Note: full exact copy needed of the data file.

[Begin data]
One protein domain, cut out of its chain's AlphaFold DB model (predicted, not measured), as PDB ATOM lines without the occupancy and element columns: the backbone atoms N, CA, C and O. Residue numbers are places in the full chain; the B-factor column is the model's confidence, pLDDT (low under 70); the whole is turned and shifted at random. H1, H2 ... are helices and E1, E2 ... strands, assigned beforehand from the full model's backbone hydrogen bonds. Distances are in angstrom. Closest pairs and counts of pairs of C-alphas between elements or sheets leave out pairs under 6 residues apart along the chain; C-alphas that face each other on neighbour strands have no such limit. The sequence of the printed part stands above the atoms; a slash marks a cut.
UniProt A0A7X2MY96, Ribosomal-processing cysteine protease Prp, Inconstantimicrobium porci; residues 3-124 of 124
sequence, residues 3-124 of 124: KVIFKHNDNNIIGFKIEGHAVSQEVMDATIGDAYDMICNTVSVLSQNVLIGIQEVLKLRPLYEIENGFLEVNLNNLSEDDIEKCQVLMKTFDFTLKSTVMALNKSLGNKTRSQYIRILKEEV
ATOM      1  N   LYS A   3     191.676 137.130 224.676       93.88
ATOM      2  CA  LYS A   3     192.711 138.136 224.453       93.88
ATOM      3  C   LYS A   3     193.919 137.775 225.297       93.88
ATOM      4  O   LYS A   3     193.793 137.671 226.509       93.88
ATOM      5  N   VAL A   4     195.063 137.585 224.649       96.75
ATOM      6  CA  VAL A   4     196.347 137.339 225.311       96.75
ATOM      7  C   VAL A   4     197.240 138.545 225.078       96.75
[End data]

One protein domain, cut out of its chain's AlphaFold DB model (predicted, not measured), as PDB ATOM lines without the occupancy and element columns: the backbone atoms N, CA, C and O. Residue numbers are places in the full chain; the B-factor column is the model's confidence, pLDDT (low under 70); the whole is turned and shifted at random. H1, H2 ... are helices and E1, E2 ... strands, assigned beforehand from the full model's backbone hydrogen bonds. Distances are in angstrom. Closest pairs and counts of pairs of C-alphas between elements or sheets leave out pairs under 6 residues apart along the chain; C-alphas that face each other on neighbour strands have no such limit. The sequence of the printed part stands above the atoms; a slash marks a cut.
UniProt A0A7X2MY96, Ribosomal-processing cysteine protease Prp, Inconstantimicrobium porci; residues 3-124 of 124
sequence, residues 3-124 of 124: KVIFKHNDNNIIGFKIEGHAVSQEVMDATIGDAYDMICNTVSVLSQNVLIGIQEVLKLRPLYEIENGFLEVNLNNLSEDDIEKCQVLMKTFDFTLKSTVMALNKSLGNKTRSQYIRILKEEV
ATOM      1  N   LYS A   3     191.676 137.130 224.676       93.88
ATOM      2  CA  LYS A   3     192.711 138.136 224.453       93.88
ATOM      3  C   LYS A   3     193.919 137.775 225.297       93.88
ATOM      4  O   LYS A   3     193.793 137.671 226.509       93.88
ATOM      5  N   VAL A   4     195.063 137.585 224.649       96.75
ATOM      6  CA  VAL A   4     196.347 137.339 225.311       96.75
ATOM      7  C   VAL A   4     197.240 138.545 225.078       96.75